Bulgaria's Rulers Ok Deposit Tax at 2nd Reading
Bulgaria's parliament approved at second reading on Tuesday the government's controversial proposal to levy a 10% tax on interest earned from bank deposits.
The Members of the Parliament decided to not tax the so-called termless deposits, saving accounts, child savings and current accounts.
The banks will be responsible for declaring the tax while only those who file written declarations with the National Revenue Agency, NRA, will be mandated to file declarations on tax from deposits.
Bulgaria's Finance Minister Simeon Djankov, who initiated the proposal, did not attend the parliamentary session.
The new 10% levy on people's income on their bank deposits is expected to come into force from next year.
Bulgarians will be obliged to include the income on bank deposits in their tax declarations a year later – in 2014 – after the taxation process is streamlined.
Deputy Finance Minister, Vladislav Goranov, quoted by the Bulgarian National Radio, BNR, explained that taxation on interest earned from deposits will be done at the time it is paid, even if the account was opened in 2013.
"If you work in 2012 and receive you wage in 2013 you will be taxed on 2013 income for labor in 2012. This is the same principle. The interest tax will apply for the income paid to you after January 1, 2013," said he.
The banks will deposit the tax in the State budget on monthly basis.
The opposition criticized the new tax, saying it will do more harm than good to the budget – fewer savings will reduce investments and opportunities for economic growth.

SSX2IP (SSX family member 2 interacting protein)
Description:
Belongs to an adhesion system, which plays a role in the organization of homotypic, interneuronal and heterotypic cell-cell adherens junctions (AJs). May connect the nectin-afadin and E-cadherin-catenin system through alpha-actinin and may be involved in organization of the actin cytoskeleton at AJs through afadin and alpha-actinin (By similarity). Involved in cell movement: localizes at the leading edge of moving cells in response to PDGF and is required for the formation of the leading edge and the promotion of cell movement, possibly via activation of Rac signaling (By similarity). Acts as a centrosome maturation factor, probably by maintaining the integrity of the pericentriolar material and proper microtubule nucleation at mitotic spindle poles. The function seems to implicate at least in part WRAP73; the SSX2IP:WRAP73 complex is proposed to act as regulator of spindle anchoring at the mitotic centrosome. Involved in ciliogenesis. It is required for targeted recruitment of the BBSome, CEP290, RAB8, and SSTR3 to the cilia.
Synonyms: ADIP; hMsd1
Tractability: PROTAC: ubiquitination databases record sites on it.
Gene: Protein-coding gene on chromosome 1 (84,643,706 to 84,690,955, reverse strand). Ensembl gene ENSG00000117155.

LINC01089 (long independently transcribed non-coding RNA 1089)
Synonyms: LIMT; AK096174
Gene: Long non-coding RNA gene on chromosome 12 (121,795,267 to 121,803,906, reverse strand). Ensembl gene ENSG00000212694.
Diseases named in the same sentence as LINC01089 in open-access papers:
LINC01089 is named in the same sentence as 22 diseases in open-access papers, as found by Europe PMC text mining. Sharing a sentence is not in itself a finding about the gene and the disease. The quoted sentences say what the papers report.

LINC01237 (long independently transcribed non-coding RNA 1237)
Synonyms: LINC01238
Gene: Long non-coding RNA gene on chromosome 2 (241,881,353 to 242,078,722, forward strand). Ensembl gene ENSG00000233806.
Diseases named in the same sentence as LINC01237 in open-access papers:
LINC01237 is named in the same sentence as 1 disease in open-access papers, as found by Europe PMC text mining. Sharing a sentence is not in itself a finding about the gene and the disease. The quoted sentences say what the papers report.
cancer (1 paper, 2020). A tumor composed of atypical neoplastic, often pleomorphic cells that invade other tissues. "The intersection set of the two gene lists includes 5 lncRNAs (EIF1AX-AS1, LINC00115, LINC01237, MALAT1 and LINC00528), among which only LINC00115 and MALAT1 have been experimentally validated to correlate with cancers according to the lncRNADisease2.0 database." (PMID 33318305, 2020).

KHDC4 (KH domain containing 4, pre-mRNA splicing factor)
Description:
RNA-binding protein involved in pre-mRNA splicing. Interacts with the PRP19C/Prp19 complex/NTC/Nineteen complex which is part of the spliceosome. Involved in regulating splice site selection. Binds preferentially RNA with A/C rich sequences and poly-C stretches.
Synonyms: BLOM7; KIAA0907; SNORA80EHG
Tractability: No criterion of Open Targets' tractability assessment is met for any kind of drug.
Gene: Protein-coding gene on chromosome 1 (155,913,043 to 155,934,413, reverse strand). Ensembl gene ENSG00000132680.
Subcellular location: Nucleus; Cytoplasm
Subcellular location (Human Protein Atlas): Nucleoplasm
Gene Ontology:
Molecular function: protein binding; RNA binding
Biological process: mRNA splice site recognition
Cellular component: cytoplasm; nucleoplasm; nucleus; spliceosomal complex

MP Pavel Shopov from the far-right nationalist Ataka party labeled the new tax a "legal insanity," while independent MP Darin Matov noted there is other income that could be taxed, stressing the BGN 120-140 M fiscal effect expected by the ruling GERB party will end up being BGN 20 M or less.
In commenting on the opposition worries that the new tax will affect mainly people with small savings and the retirees, Goranov replied: "One does not need money in the Otherworld."
Both economists and the central bank have slammed the government's decision to introduce a 10% tax on bank deposit income, saying this would dent people's savings and shake the bank system foundations due to capital outflow.
The government said the new tax aims to raise BGN 120 M and force richer people to pay taxes on the income they earn from bank deposits.
Banks in Bulgaria continue to record steady growth in savings, a trend which has been gaining momentum throughout the past half year, official data shows.
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